“Yeah…” he replied.
“It’s human curiosity…” I returned.
“I think resignations of any staff members, particularly two days out from an election, is always annoying. At the end of the day we job shared her position to try and relieve the stress”.
“It’s getting warm aye, it’s getting real warm!” he yelps before we exit the sauna and shower together. For me, this was a real win. Not that final throwaway answer, but the segment in general. It felt hilarious. Here I was, showering on TV with a conservative Christian who isn’t very fond of gay marriage. The whole thing looks pretty… gay. That was funny.
And that was that. Or so I thought.
The sauna interview went to air on June 9th, 2015. On 27 June, Colin Craig was formally suspended from the Conservative Party.
“Do you regret doing the interview in a sauna?” presenter Paul Henry asked Colin a week earlier.
“Personally I saw it differently from the way a number of board members saw it” replied Colin. “I thought a challenge in Auckland’s hottest sauna to stay there for 30 minutes was kind of fun. I understand that’s not the perception — that’s not how everyone wants a political leader to act.”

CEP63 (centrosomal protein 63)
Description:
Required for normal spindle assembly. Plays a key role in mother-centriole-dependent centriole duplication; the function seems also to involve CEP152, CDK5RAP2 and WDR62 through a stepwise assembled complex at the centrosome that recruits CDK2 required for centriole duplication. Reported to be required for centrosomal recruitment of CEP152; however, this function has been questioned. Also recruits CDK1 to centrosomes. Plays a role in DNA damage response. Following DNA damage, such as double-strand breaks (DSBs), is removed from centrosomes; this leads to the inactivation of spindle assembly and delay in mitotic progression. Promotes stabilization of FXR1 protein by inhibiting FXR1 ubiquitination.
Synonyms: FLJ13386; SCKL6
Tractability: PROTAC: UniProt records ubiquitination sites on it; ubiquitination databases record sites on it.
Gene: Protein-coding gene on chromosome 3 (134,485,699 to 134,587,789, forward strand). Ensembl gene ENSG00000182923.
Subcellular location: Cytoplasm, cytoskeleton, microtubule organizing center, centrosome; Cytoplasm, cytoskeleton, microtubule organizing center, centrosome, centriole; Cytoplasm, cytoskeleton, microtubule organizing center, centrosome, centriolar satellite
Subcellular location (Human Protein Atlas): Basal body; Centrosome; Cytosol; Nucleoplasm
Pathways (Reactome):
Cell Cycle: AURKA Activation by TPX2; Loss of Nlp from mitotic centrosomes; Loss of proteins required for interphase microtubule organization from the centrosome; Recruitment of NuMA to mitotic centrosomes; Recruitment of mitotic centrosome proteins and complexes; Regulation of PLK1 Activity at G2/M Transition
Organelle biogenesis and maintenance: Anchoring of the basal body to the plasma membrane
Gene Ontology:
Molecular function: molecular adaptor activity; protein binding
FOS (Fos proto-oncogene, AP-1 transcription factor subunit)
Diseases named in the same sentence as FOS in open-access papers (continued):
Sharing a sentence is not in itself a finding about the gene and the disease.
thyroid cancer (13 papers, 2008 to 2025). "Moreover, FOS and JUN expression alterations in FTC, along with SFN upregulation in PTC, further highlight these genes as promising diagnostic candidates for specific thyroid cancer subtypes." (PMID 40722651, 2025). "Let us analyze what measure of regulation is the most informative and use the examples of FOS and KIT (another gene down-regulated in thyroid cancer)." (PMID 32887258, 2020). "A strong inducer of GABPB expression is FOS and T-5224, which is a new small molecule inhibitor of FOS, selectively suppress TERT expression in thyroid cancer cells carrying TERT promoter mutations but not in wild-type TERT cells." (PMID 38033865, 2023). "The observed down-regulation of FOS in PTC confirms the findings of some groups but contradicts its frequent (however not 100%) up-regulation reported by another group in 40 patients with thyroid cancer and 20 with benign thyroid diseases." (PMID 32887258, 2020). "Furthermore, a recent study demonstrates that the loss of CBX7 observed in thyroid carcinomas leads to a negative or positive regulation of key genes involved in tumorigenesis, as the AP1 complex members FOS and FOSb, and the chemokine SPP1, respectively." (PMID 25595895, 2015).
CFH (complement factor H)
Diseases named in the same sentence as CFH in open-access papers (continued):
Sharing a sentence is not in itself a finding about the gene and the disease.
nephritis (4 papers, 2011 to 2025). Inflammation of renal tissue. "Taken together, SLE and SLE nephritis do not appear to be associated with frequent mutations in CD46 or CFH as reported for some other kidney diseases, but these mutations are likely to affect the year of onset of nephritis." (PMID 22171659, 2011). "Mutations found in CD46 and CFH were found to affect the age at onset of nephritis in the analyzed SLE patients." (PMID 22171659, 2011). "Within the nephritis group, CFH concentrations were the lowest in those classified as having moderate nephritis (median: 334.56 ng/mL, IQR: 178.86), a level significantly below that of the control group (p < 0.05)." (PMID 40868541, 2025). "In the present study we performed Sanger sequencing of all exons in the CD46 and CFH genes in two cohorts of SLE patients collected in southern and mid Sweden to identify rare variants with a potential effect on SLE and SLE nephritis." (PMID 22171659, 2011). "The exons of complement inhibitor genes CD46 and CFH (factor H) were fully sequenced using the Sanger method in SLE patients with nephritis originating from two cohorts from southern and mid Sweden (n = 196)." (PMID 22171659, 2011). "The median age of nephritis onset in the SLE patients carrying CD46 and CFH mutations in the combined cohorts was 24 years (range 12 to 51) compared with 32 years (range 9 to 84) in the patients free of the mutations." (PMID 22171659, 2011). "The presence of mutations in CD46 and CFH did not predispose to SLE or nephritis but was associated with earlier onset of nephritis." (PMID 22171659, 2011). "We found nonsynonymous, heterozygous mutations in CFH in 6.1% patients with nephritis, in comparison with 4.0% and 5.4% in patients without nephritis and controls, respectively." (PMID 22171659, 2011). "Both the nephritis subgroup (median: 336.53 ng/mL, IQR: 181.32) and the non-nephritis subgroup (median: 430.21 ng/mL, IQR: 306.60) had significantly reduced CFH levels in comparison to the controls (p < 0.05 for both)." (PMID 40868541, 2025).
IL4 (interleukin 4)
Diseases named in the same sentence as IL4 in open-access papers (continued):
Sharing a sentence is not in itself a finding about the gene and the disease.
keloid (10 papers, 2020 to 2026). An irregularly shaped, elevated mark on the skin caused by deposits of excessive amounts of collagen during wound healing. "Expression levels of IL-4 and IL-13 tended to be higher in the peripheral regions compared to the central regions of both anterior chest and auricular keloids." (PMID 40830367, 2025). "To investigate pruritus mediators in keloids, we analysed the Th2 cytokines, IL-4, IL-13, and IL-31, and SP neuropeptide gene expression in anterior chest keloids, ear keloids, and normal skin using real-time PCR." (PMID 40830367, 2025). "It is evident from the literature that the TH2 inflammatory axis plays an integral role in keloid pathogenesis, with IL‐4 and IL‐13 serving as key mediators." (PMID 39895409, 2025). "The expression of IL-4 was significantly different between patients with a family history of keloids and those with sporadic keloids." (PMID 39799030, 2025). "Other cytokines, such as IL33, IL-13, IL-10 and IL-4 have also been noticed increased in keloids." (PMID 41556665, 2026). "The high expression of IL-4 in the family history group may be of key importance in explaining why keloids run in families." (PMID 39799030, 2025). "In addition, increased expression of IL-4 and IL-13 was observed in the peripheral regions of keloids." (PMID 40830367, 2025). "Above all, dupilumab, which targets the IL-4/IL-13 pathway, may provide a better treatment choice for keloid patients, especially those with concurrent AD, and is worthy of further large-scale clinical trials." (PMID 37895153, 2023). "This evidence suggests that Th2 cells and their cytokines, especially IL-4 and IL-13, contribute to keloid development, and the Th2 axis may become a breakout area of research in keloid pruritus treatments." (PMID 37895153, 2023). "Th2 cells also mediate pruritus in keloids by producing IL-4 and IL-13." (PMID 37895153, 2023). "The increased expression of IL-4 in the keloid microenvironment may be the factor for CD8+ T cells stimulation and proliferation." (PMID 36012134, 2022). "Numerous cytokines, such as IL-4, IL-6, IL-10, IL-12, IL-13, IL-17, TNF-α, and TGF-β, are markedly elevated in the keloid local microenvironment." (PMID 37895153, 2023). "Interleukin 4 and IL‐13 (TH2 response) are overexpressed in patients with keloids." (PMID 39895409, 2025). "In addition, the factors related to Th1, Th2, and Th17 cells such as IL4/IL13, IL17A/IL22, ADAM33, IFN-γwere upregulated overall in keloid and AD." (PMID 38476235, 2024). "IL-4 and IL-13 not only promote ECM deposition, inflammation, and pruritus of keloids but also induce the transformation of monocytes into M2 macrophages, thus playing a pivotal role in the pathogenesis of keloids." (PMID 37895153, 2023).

“We’re being told this is the final straw” Paul Henry responded.
It was the final straw. Colin Craig was out of the party he’d founded, politically kicked to the curb. The leader showering with a half-dressed me had allegedly been the final straw for the board.
I had no idea that footage of me in that sauna would go on to be played in the Auckland High Court.
“Colin Craig defends infamous sauna interview” was the headline on May 11, 2017. It was years later. I’d finished Tickled and quit Newsworthy. I’d embarked on a new life of documentaries, podcasts and newsletters.
In the meantime Colin Craig had fully embraced his litigious streak, embarking on a number legal pursuits to get justice: